Thanks to the support and organization by the Wassernetzwerk Baden-Württemberg, we had four full days of intensive classes and discussions with twenty graduate students and postdocs from around the world in the Black Forest on the topic of "Water Ages in the Hydrological Cylce". The classes covered current methods ranging from Ensemble Hydrograph Separation, Endmember Splitting Analysis, Age tracking in catchment-scale hydrological models, StorAge Selection functions, and process based modeling approaches. Classes were accompanied by hands-on tutorials and in between, there was time for discussion about water age concepts, tracer hydrology, and sampling strategies.
We are organizing an exciting workshop on studies using stable isotopes to better understand soil-plant interactions. It will take place in Hannover, Germany from 22-24 July, 2020. See info below or reach out to me in case of questions. There will be reduced registration costs for early career scientists. The workshop will be a mixture of oral and poster presentations with smaller group discussions and co-organized with support from EGU Galileo Conferences and the Volkswagenstiftung.
Our study showing that subsurface water of the studied silty-loam soil in the Vallcebre research catchment did not mix well over the studied 8 month period is now published in Hydrology and Earth System Sciences.
The SURFACE HYDROLOGY AND EROSION GROUP at IDAEA-CSIC gathered an extensive data set of water in the soil (both mobile and bulk soil water), in a piezometer, rainfall, and streamflow. The fortnightly sampling frequency revealed that despite pronounced changes in the soil wetness, the water in smaller pores were of different isotopic composition than the water moving in bigger pores. Mobile water sampled with suction lysimeter (circles and blue frame in Figure) was more similar to summer rainfall, while bulk soil water (stars and green frame in Figure) was more similar to winter rainfall. Thus, there is water located in small soil pores, which does not mix well with newly infiltrating, indicating non-uniform water transport across the studied soil profile. We could explain the isotope pattern relating rainfall stable isotopes and soil moisture, which showed that smaller pores (soil is dry) get refilled with more isotopically depleted rainfall. These findings provide a mechanistic explanation for subsurface heterogeneity in stable isotope values, which is important for improving model realism of hydrological simulations or ecohydrological applications of isotopes.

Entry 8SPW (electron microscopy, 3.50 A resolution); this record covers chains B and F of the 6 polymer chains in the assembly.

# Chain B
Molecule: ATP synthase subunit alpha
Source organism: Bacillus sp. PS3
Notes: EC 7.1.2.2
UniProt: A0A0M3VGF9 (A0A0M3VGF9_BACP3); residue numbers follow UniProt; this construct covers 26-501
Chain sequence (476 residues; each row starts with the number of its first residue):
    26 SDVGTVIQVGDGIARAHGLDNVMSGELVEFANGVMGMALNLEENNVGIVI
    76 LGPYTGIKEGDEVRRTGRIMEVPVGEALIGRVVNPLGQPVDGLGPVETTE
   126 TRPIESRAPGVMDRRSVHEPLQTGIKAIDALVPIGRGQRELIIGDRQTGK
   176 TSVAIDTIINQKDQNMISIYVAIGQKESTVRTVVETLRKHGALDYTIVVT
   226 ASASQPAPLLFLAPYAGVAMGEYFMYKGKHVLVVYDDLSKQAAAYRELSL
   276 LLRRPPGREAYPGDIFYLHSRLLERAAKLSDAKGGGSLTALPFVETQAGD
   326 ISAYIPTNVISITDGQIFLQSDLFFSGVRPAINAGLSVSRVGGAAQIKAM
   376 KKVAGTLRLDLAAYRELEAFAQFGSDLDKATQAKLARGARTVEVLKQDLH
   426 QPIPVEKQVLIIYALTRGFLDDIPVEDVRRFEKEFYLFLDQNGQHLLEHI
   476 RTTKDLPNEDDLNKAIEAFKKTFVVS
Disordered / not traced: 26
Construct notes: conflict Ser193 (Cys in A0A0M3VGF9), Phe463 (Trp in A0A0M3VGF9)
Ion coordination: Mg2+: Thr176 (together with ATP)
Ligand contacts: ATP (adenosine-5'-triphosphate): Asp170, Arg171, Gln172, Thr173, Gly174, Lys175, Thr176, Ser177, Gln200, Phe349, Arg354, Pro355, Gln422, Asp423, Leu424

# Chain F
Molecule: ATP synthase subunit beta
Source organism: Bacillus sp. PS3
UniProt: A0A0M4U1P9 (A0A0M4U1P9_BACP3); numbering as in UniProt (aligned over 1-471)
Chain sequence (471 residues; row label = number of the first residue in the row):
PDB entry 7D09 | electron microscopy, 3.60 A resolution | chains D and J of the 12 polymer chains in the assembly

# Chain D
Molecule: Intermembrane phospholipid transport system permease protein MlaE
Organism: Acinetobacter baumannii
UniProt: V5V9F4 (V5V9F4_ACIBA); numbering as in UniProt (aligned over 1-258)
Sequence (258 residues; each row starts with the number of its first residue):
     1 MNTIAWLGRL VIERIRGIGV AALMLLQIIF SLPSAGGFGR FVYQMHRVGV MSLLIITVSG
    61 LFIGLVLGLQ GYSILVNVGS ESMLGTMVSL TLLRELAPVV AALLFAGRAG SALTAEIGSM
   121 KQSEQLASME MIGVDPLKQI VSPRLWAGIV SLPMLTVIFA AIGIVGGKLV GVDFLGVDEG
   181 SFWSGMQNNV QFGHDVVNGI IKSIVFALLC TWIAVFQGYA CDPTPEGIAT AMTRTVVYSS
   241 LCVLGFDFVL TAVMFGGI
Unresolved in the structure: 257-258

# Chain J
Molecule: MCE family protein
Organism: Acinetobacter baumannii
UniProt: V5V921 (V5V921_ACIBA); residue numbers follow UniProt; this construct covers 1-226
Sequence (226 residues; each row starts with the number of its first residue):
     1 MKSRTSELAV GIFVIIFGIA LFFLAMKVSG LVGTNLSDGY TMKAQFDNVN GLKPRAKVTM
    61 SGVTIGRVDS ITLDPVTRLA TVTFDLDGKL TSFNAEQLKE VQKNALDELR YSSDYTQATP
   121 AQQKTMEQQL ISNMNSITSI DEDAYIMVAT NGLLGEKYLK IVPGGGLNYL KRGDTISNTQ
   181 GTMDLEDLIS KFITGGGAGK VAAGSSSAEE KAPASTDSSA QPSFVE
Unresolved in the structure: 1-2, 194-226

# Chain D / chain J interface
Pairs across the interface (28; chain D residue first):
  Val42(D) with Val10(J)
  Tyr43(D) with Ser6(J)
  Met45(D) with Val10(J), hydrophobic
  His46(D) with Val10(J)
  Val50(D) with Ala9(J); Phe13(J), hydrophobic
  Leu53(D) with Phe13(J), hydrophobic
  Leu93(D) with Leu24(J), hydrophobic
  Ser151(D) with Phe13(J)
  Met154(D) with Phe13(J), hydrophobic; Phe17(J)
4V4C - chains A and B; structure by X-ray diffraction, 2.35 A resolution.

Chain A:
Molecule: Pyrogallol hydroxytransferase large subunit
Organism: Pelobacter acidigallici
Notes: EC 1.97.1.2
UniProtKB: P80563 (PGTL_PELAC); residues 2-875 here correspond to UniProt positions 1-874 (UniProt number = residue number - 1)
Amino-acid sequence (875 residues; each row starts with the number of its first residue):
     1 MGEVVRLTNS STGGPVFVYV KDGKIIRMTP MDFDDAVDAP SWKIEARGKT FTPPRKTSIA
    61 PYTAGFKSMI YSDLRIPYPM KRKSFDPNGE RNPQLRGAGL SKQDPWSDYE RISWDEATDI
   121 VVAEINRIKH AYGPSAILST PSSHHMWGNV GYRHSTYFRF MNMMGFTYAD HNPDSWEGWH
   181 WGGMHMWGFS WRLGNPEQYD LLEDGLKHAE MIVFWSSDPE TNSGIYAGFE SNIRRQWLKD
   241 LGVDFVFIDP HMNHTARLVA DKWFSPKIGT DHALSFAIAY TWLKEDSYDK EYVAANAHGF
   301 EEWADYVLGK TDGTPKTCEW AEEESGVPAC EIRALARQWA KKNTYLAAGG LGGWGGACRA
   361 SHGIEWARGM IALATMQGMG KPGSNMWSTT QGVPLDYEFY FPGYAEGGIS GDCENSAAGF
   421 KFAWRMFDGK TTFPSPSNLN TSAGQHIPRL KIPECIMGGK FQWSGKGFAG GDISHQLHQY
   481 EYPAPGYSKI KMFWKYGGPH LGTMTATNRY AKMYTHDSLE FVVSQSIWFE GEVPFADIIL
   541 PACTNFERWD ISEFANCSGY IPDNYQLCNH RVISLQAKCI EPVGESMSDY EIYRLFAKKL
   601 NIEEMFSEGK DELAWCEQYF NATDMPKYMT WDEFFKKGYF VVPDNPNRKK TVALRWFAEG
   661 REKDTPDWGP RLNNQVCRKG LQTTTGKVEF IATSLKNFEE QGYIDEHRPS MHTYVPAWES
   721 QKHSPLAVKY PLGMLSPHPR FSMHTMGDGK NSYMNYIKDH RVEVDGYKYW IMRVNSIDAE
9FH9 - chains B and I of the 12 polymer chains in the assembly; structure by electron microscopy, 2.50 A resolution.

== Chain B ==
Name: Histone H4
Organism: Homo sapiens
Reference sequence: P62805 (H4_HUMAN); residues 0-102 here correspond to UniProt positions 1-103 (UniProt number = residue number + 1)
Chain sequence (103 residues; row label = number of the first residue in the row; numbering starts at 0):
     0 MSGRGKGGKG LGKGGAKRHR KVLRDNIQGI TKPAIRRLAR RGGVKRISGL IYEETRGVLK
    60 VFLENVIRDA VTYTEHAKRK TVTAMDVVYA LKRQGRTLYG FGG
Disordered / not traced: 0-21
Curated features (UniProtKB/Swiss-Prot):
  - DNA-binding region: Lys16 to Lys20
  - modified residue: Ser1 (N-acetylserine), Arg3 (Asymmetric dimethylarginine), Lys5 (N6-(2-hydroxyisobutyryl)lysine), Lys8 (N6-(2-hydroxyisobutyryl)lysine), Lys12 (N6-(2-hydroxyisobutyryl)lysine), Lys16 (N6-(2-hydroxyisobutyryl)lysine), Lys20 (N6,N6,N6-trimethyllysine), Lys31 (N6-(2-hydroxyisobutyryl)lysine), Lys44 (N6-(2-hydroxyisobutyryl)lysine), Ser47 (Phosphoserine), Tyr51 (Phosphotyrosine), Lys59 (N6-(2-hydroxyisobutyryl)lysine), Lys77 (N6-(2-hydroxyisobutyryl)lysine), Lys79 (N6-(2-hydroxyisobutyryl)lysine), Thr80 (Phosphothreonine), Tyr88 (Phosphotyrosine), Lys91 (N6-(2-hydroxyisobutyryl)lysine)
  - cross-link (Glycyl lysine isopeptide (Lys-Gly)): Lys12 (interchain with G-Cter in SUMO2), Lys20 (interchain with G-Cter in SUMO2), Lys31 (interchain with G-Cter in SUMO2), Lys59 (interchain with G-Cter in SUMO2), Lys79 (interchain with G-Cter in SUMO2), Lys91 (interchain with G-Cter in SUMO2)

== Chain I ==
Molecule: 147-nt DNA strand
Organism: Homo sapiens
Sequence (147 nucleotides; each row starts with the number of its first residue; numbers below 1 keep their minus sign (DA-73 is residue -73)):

We offer in 2019 for the third time a session on "Stable Isotopes in the Critical Zone: Methods, Applications, and Process Interpretations" at the AGU Fall Meeting. This year our convener team will be composed by Stephen P. Good, Natalie Orlowski and Scott T. Allen. Abstract submission is open from June 12th to July 31st.
Stable isotopes are powerful tools for tracing fluxes of water, carbon, and nutrients. They are increasingly used in various disciplines to better understand processes occurring in the soil-plant-atmosphere continuum. Furthermore, new methodological and technological developments have facilitated tracing isotopes at much finer scales, but also across larger domains. By enabling the tracing of exchanges across distinct landscape pools, stable isotopes support new interdisciplinary perspectives on critical zone processes. This session aims to address the current state of the art for methods, applications, and process interpretations using stable isotopes in the critical zone. Studies that cross disciplinary boundaries and reveal new process understanding are especially welcome. This session also encourages contributions that celebrate the AGU's Centennial, including reviews of historical data and the evolution of stable isotope tools within the critical zone, as well contributions that discuss the future direction and needs of the critical zone stable isotope community.